But then you have articles which are a reasonable size, readable, and have no more than two or three links. Sometimes they’re really good, sometimes they’re, shall we say, not so good. However, every page on the site will have a (usually short) article with exactly two to three links.
Welcome to the wonders of article marketing! You’ve likely stumbled across a site with contributions from a number of different people. Sites like this have two purposes. First, the site makes money for its owners through advertising, usually Google Adsense; a great example of this is ezine articlee, which Google seems to be quite fond of. The people writing the articles don’t get paid, at least not in money, but they get something else: several links to web pages of their choice, using anchor text of their choice.
As with any other tool, article marketing is often misused; many people throw out all kinds of crap onto the Internet with nary a care as to whether it will be useful for anyone. Indeed, once you start looking into this area, you’ll likely be bombarded with advertisements for “spinning” software that will take your article and swap out words to make a number of other poorly written articles that are just distinct enough to avoid being marked as duplicate content by the search engines; they suffice for links, but tend to read badly and are not useful for the user. The spinners don’t care; after all, these articles aren’t meant to be read, only to get links.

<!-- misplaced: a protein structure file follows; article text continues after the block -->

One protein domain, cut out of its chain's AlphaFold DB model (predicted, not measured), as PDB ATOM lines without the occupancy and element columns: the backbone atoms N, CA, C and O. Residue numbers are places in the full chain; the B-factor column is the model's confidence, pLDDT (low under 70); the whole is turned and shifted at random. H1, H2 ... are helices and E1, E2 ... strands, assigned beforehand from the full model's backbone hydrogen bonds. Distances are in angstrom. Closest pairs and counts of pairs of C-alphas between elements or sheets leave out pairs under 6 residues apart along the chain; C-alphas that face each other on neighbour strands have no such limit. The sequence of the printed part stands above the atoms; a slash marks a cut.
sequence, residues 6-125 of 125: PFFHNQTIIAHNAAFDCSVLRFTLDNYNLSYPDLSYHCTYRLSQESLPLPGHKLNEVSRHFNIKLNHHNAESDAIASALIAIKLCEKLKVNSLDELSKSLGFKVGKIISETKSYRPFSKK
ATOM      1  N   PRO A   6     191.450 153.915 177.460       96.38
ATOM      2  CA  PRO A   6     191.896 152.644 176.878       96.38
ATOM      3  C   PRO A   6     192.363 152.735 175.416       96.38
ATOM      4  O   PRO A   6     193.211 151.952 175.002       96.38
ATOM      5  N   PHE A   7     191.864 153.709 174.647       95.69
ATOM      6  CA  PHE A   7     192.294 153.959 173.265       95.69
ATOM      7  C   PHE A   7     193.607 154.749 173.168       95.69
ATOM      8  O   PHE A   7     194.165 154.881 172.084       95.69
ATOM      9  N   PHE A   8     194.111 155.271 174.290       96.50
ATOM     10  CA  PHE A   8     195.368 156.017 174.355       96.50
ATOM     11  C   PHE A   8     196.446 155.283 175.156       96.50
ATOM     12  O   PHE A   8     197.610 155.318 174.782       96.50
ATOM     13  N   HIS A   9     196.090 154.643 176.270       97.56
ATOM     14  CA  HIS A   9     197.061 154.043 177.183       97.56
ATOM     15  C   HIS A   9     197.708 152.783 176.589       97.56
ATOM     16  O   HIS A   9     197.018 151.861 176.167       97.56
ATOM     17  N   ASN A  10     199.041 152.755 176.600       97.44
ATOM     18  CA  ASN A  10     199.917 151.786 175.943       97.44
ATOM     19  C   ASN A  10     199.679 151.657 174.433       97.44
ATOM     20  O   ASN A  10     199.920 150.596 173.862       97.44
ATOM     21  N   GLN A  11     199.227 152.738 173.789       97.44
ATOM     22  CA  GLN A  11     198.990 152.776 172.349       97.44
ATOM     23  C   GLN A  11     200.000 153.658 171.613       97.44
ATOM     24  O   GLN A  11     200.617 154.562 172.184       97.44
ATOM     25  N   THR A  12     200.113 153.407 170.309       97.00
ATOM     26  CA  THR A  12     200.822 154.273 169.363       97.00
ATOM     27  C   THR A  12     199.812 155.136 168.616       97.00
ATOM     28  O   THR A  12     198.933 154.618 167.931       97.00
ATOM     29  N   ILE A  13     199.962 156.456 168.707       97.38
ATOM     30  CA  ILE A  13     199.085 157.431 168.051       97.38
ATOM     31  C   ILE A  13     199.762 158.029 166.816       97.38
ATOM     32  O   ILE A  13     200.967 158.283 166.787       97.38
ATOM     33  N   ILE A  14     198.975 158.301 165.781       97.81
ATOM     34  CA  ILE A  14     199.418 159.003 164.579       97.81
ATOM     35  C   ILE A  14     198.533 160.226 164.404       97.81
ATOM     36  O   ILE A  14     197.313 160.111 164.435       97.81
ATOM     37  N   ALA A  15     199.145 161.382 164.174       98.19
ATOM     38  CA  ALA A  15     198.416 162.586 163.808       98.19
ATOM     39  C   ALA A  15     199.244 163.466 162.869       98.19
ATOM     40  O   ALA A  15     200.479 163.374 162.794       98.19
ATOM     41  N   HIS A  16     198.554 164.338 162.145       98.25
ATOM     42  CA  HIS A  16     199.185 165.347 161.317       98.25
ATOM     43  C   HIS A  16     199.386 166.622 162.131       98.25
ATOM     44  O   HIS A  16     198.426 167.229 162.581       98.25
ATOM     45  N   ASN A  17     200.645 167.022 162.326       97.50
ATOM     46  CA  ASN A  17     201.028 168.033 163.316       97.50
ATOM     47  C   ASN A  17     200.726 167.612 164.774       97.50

And then you have people who use article marketing the way Moonlight Designs Studio does. It’s quite possible that you first found this blog by reading an article we’ve played elsewhere on the web; while the primary purpose of these articles is still links, we still expect to get readers from them because they’re well written and informative. In short, they give the reader useful information and direct them to where they can find even more. Google approves of this, because it helps them to meet their core goal: giving the users what they want. And when Google and webmasters are working together towards a common goal – connecting searchers with high-quality information that is directly relevant to their search – everybody wins.
Trying to promote a website? No double you’ve seen the terms SEM and SEO being thrown around. While similar, they are not interchangeable; SEM, or search engine marketing, properly contains SEO, search engine optimization.